"The first thing a lawyer does is discuss how much their services will cost their client. You know, in all my years of going to the doctor, I never once felt I needed to ask how much he cost."I couldn't resist joining in and said, "Well, that's because most know what to tell you, since for any given person, the doctor does not negotiate his own fee, it is negotiated for him by third parties." He nodded acknowledgement.
But this got me thinking. What would we ask as salary for our services priced by the hour? Could we have this conversation with our patients after the dust had settled after an acute illness? If we factor in office expenses, the price of malpractice, account for our level of training and experience, and consider the price point of our attorney colleagues, what hourly wage would we accept? Would we be able to have this conversation, or have our policies and expectations made such a discussion too politically incorrect to broach with our patients?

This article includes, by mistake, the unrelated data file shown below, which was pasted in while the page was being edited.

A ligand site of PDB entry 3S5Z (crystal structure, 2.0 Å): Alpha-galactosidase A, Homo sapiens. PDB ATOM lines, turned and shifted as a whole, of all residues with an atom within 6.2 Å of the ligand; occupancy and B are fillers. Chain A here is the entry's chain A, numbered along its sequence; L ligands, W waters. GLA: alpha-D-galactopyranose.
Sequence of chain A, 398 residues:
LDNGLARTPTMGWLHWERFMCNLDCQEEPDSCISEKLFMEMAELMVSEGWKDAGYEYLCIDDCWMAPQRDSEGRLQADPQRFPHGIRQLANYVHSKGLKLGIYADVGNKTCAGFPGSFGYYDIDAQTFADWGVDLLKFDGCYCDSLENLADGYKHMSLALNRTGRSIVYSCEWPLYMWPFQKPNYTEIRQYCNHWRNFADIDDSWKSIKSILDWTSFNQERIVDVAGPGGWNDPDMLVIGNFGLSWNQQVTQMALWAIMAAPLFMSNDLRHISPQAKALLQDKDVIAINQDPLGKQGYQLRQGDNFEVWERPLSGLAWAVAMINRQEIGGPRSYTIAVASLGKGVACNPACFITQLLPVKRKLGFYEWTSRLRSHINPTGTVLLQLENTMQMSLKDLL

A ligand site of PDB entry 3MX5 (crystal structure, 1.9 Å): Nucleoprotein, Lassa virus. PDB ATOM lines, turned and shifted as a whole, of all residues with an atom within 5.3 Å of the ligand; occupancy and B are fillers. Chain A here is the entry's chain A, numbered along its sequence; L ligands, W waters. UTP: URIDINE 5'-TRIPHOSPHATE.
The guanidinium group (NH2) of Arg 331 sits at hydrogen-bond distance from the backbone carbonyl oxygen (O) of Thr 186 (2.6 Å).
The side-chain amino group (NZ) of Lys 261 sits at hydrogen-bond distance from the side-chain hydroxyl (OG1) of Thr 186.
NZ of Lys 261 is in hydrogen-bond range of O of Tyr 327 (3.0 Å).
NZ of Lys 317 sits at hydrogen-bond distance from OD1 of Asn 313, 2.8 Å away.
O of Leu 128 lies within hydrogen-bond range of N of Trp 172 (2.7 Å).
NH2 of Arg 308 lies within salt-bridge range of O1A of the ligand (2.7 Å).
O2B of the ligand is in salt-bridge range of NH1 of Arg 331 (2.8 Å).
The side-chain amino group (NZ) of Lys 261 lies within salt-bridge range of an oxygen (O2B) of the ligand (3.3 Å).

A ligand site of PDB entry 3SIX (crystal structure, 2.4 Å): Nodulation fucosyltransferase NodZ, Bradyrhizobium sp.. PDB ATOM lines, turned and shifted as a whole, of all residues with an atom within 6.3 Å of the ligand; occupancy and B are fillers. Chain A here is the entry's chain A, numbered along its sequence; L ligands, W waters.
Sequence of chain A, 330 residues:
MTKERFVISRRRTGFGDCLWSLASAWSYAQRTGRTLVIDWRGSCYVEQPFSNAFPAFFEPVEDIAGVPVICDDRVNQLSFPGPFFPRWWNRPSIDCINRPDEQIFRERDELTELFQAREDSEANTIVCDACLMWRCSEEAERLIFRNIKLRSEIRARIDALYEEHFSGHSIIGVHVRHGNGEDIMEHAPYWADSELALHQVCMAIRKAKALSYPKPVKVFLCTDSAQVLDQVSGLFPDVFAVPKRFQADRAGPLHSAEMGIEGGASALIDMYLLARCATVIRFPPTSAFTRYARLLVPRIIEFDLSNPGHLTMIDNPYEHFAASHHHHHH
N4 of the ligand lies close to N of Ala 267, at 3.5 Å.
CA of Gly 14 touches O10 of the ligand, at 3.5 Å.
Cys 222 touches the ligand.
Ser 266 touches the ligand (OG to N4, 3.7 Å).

I have heard others in private practice discuss this topic before while working in Cincinnati. One doctor mentioned to me that he had to bill at least $200 per hour just to cover their office expenses (receptionist, billing staff, office manager, benefits, vacation, utilities, rent, taxes, etc).
Certainly there are many geographic differences in the cost of living and practicing medicine in America. Also, different price-points might be acceptable for an primary care doctor or a specialist and worse, the amount we bill no longer pairs with the amount we can collect. But if each of us had to pick and hourly wage like lawyers, what would we charge if we take all of our expenses and vagaries of our current system into account? Given all of the overhead to health care today, would we have the ability to justify our hourly wage to our patients?
Given that it's likely to far exceed $200 per hour, I suspect none of us could have that conversation any more.